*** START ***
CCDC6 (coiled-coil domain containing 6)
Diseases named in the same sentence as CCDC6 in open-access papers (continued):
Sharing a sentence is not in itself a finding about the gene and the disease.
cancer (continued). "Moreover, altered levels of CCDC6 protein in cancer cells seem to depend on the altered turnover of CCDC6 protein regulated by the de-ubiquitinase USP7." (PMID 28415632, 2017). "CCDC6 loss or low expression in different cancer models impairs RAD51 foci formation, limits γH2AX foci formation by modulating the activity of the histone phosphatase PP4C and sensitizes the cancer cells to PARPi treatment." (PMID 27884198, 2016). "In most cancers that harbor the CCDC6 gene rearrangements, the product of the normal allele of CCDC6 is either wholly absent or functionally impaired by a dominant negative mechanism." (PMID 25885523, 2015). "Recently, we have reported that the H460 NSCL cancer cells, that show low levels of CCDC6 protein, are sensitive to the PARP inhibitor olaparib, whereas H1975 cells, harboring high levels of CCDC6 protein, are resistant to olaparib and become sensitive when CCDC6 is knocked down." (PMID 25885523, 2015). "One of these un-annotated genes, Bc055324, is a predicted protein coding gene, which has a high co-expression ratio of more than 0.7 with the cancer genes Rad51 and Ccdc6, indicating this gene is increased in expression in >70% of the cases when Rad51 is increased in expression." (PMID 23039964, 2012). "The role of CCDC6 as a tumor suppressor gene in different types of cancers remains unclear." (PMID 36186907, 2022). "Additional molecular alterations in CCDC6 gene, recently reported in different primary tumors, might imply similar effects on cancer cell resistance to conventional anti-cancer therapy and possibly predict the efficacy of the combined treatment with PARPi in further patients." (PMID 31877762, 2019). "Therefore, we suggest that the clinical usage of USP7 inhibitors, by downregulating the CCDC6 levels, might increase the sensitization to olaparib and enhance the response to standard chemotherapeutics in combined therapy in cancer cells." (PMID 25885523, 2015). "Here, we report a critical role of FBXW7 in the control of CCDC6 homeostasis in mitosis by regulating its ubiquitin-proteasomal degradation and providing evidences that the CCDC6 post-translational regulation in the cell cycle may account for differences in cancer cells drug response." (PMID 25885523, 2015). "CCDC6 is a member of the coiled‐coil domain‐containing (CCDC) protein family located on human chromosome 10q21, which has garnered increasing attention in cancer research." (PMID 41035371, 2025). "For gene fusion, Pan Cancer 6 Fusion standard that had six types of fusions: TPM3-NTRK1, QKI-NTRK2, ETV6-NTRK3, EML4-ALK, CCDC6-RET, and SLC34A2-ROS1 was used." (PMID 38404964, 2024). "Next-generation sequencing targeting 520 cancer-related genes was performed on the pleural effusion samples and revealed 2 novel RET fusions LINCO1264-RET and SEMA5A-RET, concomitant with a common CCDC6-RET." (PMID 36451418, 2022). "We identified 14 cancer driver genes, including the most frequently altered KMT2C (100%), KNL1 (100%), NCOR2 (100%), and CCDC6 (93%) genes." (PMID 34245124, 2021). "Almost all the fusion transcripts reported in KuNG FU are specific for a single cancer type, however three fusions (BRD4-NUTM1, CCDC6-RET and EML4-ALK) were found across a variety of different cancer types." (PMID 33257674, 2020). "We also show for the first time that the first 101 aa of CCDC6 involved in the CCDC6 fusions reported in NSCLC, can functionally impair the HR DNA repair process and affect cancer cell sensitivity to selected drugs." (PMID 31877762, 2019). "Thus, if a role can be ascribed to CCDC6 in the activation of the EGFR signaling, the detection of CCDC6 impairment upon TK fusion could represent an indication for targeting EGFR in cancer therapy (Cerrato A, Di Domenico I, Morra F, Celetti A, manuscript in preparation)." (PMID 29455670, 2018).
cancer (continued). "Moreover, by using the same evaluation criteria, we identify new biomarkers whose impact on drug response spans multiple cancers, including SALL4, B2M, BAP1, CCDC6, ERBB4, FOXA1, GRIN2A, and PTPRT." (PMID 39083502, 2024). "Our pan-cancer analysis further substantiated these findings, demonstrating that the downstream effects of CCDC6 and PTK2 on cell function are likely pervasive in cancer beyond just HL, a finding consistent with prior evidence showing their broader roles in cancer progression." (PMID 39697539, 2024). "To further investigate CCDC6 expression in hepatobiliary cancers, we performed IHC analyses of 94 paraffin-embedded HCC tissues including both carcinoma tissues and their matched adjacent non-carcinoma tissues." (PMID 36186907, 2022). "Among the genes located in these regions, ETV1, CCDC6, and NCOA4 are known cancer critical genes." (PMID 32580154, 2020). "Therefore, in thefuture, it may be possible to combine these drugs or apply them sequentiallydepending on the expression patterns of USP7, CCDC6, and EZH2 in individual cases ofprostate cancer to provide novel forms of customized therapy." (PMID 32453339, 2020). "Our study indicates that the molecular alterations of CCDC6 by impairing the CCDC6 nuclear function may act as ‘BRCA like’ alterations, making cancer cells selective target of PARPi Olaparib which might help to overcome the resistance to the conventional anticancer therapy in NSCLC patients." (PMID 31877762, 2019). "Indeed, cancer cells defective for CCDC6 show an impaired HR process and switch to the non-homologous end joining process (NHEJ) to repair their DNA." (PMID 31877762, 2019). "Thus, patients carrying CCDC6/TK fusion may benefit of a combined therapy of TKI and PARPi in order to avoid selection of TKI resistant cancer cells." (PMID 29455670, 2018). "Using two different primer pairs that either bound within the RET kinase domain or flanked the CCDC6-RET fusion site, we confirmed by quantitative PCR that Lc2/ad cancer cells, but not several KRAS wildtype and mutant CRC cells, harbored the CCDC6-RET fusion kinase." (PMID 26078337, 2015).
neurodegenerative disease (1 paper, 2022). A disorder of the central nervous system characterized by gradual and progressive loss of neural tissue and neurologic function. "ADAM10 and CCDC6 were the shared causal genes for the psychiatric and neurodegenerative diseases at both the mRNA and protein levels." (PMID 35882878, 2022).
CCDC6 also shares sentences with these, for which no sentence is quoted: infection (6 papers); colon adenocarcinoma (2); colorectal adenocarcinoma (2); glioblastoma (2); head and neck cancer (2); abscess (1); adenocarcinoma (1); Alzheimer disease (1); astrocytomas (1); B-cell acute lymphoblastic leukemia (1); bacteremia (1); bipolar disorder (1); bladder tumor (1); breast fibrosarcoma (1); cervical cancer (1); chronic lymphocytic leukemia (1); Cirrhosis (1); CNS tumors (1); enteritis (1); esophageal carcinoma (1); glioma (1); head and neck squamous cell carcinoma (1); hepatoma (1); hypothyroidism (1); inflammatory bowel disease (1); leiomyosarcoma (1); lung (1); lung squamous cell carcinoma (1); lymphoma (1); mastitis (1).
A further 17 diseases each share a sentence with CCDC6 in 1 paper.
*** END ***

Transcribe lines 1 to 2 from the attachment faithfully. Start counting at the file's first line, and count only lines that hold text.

CCDC6 (coiled-coil domain containing 6)
Diseases named in the same sentence as CCDC6 in open-access papers (continued):